Until a few days ago, I had never heard of Kevin Cooper, who has been on California’s death row for more than 30 years, after being convicted of a quadruple homicide in 2003 that he apparently did not commit.

Not until I read Nicholas Kristof’s article in the May 20 New York Times, entitled “Was Kevin Cooper Framed for Murder?”

Kristof, whose opinion pieces typically concern international human rights abuses, lays out a convincing case that Cooper was, in fact,  framed.

The usual elements of a miscarriage of justice are all there.

First, there is a horrific, blood-spattered crime –a couple and their 10 year old daughter stabbed to death in their own home, along with an 11-year old friend, each with dozens of wounds– creating intense pressure on police to finger a culprit.

The sole survivor was their 8-year-old son, whose throat was slashed and skull fractured, but he was able to convey through nonverbal yes-no responses that there were multiple attackers and they were white.

A woman whose boyfriend was a convicted murderer recently released from prison shared with police her suspicion that he was involved, gave them a pair of his blood-drenched coveralls and told them a hatchet—similar to what appeared to have been used in the killings—was missing.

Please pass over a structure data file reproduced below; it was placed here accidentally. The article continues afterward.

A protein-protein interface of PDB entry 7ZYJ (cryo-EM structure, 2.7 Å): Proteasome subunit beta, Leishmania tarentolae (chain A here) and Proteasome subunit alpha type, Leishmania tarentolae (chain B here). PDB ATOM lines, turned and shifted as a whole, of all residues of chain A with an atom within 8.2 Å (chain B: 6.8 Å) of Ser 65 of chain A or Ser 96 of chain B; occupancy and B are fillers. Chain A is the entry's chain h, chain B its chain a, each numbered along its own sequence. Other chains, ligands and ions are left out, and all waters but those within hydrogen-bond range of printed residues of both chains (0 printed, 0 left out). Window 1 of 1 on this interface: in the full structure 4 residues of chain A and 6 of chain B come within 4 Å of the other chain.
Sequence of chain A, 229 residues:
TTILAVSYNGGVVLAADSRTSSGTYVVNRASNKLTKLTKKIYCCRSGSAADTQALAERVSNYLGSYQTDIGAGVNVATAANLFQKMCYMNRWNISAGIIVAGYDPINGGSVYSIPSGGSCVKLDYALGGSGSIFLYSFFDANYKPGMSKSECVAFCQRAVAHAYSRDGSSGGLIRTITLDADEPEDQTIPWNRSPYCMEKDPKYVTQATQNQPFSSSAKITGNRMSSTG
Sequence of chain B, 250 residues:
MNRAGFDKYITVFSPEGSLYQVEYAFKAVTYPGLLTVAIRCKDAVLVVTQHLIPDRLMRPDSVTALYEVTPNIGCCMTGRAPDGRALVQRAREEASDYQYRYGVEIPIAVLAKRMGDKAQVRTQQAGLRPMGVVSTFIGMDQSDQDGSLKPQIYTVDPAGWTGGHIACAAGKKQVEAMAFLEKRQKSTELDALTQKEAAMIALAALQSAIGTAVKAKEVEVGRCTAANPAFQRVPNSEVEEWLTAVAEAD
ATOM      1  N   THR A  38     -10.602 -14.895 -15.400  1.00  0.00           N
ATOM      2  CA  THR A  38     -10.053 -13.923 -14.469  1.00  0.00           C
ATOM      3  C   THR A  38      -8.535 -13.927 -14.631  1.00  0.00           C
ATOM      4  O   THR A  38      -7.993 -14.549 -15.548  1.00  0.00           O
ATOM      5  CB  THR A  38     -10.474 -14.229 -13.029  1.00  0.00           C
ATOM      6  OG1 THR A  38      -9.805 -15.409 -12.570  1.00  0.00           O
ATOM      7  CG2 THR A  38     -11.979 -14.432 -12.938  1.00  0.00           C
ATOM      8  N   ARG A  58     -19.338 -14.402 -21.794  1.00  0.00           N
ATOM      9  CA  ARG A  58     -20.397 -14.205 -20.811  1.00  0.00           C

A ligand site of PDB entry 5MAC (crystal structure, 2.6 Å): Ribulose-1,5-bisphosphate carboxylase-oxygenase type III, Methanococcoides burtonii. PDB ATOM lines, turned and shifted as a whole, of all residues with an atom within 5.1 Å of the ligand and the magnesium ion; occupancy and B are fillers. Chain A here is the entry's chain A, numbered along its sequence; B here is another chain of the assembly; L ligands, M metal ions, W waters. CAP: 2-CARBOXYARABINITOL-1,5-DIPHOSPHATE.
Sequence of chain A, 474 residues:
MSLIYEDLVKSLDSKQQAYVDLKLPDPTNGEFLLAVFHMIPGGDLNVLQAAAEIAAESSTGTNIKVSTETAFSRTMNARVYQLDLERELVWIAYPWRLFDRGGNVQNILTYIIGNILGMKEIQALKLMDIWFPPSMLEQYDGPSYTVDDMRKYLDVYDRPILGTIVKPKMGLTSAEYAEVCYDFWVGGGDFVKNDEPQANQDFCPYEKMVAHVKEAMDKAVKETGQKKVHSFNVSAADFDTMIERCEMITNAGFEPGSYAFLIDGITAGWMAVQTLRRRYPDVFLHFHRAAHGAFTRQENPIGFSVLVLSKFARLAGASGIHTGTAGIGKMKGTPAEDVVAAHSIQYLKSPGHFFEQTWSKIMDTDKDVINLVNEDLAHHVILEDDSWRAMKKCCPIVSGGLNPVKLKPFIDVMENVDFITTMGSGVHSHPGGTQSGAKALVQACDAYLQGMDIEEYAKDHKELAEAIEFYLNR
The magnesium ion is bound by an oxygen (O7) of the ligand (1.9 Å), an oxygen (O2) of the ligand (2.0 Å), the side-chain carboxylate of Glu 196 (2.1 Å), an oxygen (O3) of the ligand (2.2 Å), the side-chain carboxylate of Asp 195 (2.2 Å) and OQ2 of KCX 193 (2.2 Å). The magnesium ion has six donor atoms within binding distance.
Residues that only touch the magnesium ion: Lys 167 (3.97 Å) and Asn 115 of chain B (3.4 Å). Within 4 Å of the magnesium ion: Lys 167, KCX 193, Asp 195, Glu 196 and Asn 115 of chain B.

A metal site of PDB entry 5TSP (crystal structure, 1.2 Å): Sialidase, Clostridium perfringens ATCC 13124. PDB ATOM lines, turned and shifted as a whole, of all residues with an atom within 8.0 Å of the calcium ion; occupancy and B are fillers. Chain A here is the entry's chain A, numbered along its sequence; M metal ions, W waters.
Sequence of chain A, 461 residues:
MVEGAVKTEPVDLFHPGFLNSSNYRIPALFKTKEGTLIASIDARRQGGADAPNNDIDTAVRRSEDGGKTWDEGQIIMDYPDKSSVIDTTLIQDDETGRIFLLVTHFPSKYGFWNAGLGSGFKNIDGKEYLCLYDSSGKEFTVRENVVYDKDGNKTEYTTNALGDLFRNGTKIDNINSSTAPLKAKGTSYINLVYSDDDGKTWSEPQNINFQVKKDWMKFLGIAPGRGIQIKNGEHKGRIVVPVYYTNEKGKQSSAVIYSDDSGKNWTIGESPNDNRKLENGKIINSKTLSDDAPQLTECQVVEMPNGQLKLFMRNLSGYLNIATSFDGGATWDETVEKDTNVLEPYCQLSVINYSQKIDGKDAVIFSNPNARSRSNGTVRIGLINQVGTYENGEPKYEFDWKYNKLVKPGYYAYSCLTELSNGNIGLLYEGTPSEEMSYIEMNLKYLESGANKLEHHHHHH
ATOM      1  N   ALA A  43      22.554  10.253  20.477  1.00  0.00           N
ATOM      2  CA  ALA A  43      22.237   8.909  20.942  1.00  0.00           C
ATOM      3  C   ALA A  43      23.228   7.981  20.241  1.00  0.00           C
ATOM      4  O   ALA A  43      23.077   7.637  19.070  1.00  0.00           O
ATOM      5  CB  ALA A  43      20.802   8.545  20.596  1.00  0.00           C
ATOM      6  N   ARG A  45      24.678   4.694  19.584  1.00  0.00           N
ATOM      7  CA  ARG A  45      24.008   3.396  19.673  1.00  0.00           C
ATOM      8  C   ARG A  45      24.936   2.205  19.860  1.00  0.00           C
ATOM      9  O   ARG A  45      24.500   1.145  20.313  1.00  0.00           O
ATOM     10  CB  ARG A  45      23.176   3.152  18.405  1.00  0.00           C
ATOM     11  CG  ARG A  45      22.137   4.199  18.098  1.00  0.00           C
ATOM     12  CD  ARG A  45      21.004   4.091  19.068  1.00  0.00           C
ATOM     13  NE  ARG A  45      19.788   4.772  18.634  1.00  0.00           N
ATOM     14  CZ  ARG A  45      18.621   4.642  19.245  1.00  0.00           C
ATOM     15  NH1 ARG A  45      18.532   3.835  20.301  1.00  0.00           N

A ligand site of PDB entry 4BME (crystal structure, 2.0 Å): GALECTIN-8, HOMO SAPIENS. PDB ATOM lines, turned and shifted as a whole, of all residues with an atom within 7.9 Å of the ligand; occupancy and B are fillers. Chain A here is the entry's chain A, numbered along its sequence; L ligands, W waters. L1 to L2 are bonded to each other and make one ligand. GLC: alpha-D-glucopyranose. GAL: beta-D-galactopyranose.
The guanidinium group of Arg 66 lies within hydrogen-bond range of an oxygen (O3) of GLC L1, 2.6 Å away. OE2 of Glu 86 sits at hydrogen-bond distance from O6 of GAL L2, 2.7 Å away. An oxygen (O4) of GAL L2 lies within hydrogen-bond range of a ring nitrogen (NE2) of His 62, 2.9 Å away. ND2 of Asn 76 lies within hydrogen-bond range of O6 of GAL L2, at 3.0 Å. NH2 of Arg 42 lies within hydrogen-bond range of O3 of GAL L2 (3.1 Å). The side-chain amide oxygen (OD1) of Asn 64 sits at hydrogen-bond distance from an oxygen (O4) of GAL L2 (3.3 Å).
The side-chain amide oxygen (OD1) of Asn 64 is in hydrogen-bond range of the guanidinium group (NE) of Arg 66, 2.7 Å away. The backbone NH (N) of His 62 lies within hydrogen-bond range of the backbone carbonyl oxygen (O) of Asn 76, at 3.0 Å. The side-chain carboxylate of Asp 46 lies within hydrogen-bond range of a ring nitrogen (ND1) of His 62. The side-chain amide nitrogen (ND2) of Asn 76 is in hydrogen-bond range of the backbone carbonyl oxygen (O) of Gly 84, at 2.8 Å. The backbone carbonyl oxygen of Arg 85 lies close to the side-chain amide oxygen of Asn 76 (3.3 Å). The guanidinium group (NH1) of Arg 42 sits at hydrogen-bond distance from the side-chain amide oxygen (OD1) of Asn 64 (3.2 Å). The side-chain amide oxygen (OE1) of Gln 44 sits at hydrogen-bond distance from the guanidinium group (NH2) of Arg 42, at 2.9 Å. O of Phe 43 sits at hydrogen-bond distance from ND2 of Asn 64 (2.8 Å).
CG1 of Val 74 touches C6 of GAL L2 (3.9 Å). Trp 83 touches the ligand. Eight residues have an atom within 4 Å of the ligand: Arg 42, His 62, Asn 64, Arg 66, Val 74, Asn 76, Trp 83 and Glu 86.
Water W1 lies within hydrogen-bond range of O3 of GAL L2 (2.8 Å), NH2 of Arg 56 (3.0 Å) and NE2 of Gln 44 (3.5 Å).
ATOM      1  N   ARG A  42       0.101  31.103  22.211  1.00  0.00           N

Kristof relates how that and other evidence was shunted aside–a deputy sheriff later admitted he tossed the coveralls into a dumpster–as police chose to focus on Cooper, a convenient black suspect who had just escaped from a minimum security prison where he was serving time for burglary and had been holed up in an empty house near the scene of the slayings.

Police might have planted or manufactured evidence. Initial searches of two key locations turned up nothing to connect Cooper to the murders. But a second try in both places did—a hatchet sheath, cigarette butts and a bloody button from a prison uniform that was later found not to match Cooper’s attire.

There was also the matter of a shirt used in the crime that was found by DNA testing to have Cooper’s blood on it. But that blood had traces of a chemical preservative, suggesting it was added from a test tube of Cooper’s blood rather than because he bled on it while wearing it.

There is more, much more, in Kristof’s piece.

Not surprisingly, many now believe Cooper might be innocent. They include a federal appellate judge who dissented from the 9th Circuit’s rejection of Cooper’s appeal, the deans of four law schools, the president of the American Bar Association and five of the original jurors.

They want new, more sensitive DNA testing that could clear Cooper. Kamala Harris, now a U.S. Senator, did not support it when she was California Attorney General, but now she does, in the wake of Kristof’s article.

It is up to Governor Jerry Brown to allow the testing or grant the clemency petition now before him.

If you are as troubled by what happened as I am, if you care about justice, please contact Brown via this link.

Thank you.


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